How to Support Yourself in College – What to Bring and What’s Already There

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Harpreet Singh, QuestBridge Scholar, Emory ’17

Harpreet Singh (Emory ’17) shared his path to becoming a QuestBridge Scholar recently, and now he’s sharing his advice! No matter where you are on your college journey, Harpreet’s insight can serve as a good reminder of how you can find the support you may need on campus.


Many students ask themselves as they are about to go to college – what should I bring to school? Many students may not be aware of the support resources that already exist on campus. It’s important to research and take advantage of these resources, but you also need to bring the things you need to support yourself. Here are three ways to cover all of the bases: Continue reading

Take the Stress Out of Asking for Help

Mental health. These are two words that are not mentioned often in the lives of low-income students. Oftentimes, money is the first word that is mentioned in low-income families. But stress and anxiety, among other emotions, can manifest themselves when money becomes the main stressor. Although money may be an inevitable stressor for low-income students, taking care of yourself should be a priority above all. If you aren’t taking care of yourself, you won’t be able to accomplish as much as you’d like.

So, as a college student, what should you do if you think stress if affecting you in a negative way? Continue reading

You’re Being Too Hard On Yourself

For some reason, our generation seems to glorify studying hard. All-nighters, caffeine, and cramming for that quiz right before class. Sound familiar? Well, if it does and you find yourself dozing off to the lecture about Maxwell-Boltzmann distributions, let me tell you something: you’re being too hard on yourself. Not only are you exhausting your brain and your own physical health, but you are also doing no help to your academic performance by overworking yourself.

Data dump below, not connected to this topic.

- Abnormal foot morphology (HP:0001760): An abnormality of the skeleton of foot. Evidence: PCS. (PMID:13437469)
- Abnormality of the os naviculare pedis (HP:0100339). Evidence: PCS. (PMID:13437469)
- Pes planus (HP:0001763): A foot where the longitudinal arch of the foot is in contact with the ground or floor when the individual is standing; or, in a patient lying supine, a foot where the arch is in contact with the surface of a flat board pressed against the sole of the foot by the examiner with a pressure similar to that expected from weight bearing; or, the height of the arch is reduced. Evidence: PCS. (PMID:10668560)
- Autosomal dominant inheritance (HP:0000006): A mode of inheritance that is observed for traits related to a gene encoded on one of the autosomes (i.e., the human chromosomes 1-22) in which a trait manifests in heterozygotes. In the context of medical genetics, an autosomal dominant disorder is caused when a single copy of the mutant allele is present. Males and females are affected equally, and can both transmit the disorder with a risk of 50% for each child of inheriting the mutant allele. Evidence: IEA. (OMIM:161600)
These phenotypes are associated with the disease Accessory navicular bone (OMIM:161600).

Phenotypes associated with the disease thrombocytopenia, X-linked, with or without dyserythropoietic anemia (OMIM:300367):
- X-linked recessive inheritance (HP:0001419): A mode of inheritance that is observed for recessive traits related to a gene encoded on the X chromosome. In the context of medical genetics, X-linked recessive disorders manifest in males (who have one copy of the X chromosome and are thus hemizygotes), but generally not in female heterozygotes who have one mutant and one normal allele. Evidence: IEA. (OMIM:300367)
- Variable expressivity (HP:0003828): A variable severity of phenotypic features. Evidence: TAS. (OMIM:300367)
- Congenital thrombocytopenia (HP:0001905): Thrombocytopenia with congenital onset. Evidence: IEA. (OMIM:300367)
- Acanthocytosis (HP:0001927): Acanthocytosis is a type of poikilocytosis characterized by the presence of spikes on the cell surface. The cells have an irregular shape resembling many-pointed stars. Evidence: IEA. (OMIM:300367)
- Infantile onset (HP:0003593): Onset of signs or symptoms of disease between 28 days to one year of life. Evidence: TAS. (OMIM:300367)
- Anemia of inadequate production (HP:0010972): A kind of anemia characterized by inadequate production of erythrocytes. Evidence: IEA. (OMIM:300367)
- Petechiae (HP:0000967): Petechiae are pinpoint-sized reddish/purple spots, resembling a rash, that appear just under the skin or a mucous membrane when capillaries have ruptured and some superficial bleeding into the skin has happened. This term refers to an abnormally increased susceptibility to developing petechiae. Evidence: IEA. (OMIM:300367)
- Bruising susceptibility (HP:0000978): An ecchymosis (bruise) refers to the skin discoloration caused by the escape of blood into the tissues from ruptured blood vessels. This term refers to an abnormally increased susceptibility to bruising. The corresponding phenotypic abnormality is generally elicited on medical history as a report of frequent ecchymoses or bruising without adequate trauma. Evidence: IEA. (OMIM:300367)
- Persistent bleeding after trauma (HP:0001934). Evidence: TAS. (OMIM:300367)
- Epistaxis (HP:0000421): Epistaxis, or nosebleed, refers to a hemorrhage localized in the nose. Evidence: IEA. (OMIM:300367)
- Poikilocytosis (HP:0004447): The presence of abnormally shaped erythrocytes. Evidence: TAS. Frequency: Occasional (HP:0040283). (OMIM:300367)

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An Open Letter to My Mentor

Dear Mentor,

Maybe I say it too much, maybe I don’t say it at all, but let me put it out there right now: thank you.

For all that you’ve done, do, and may do in the future. You are so appreciated. You swept in to guide me, even when you didn’t need to, selflessly, patiently, and full heartedly. You knew coming into this type of relationship that they serve mainly as a one-way street, where you teach and give all that you can, and I attempt to absorb it all, and you stayed anyway.
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Do I Really Have To Do This Every Semester?

Let’s face it. Many of us won’t get the “dream” class schedule. You know… the one with early classes (nothing before 11 a.m.), that all end early (nothing past 3 p.m.), and here’s the kicker: no class on Fridays. I’ve only heard rumors of those types of schedules, but that does not mean you cannot make the most out of every semester at your university.

If you’re anything like me, picking courses each semester is much like deleting old e-mails: you have to do it eventually, but letting the task marinate seems like a better idea most days.